Trump’s Racism: An Oral History – The Atlantic

His racism and intolerance have always been in evidence; only slowly did he begin to understand how to use them to his advantage.

DAVID A. GRAHAM, ADRIENNE GREEN, CULLEN MURPHY, AND PARKER RICHARDS

“The first quotation from Donald Trump ever to appear in The New York Times came on October 16, 1973. Trump was responding to charges filed by the Justice Department alleging racial bias at his family’s real-estate company. “They are absolutely ridiculous,” Trump said of the charges. “We have never discriminated, and we never would.”To hear more feature stories, see our full list or get the Audm iPhone app.In the years since then, Trump has assembled a long record of comment on issues involving African Americans as well as Mexicans, Hispanics more broadly, Native Americans, Muslims, Jews, immigrants, women, and people with disabilities.

His statements have been reflected in his behavior—from public acts (placing ads calling for the execution of five young black and Latino men accused of rape, who were later shown to be innocent) to private preferences (“When Donald and Ivana came to the casino, the bosses would order all the black people off the floor,” a former employee of Trump’s Castle, in Atlantic City, New Jersey, told a writer for The New Yorker). Trump emerged as a political force owing to his full-throated embrace of “birtherism,” the false charge that the nation’s first black president, Barack Obama, was not born in the United States. His presidential campaign was fueled by nativist sentiment directed at nonwhite immigrants, and he proposed barring Muslims from entering the country.

In 2016, Trump described himself to The Washington Post as “the least racist person that you’ve ever encountered.”Instances of bigotry involving Donald Trump span more than four decades. The Atlantic interviewed a range of people with knowledge of several of those episodes. Their recollections have been edited for concision and clarity.”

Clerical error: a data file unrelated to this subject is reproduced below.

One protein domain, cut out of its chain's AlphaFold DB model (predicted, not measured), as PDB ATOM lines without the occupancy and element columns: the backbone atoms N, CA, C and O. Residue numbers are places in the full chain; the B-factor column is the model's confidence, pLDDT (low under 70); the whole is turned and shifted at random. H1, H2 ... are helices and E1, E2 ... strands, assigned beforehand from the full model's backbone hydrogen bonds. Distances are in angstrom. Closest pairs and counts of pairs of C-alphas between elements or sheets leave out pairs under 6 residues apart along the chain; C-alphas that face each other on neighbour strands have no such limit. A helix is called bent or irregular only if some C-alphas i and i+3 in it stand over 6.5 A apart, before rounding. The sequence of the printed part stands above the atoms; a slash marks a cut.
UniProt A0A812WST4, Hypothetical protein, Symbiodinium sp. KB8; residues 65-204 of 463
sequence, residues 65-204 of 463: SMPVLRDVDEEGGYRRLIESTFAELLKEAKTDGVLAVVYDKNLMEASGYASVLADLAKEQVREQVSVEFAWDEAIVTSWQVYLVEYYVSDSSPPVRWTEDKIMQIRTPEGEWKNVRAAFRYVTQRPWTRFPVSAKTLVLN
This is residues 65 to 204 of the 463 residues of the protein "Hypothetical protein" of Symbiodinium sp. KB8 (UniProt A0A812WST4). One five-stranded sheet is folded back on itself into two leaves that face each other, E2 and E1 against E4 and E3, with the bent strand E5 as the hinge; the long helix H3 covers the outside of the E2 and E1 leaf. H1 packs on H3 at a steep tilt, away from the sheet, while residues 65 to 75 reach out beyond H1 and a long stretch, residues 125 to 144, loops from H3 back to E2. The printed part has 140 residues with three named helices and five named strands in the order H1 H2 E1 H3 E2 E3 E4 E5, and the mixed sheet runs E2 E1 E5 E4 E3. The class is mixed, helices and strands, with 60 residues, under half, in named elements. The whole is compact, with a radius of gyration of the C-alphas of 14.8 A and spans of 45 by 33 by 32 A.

Source: Trump’s Racism: An Oral History – The Atlantic

The Detention Camps at the Border Are a Crime – The Atlantic

“The initial rollout of the family-separation policy, and then its denial, showed the Trump administration that its campaign of dehumanization against Latino immigrants is weakest when it targets children. This is the reason for the secrecy behind the squalid conditions at immigrant-detention facilities holding minors, which contrasts sharply with the very public announcements of “millions of deportations” by the president himself.“They don’t want eyeballs on the actual conditions of these places,” said Amy Cohen, a doctor who consults on cases involving the 1993 Flores settlement, which continues to govern the conditions for children in immigration custody. “What they tell you is that they are protecting the privacy of these children. That makes no sense. What we need to be doing is protecting the lives of these children. And unfortunately, that does not seem to be a priority of the government.”The journalist Jonathan Katz argued in May that given the intent behind these facilities, and the conditions that migrants are being held in, they are best described as a concentration-camp system in the United States. That assessment was echoed by Representative Alexandria Ocasio-Cortez, who was promptly accused of trivializing the Holocaust. “Allegations that somehow the United States is operating in a way that is in any way a parallel to the Holocaust is just completely ludicrous,” Representative Liz Cheney wrote. Although Ocasio-Cortez did not mention the Holocaust, the association between the Shoah and concentration camps is strong, and attacking an opponent for hyperbole is easier than defending the torture of children—not that Cheney is at all opposed to torture.”

Source: The Detention Camps at the Border Are a Crime – The Atlantic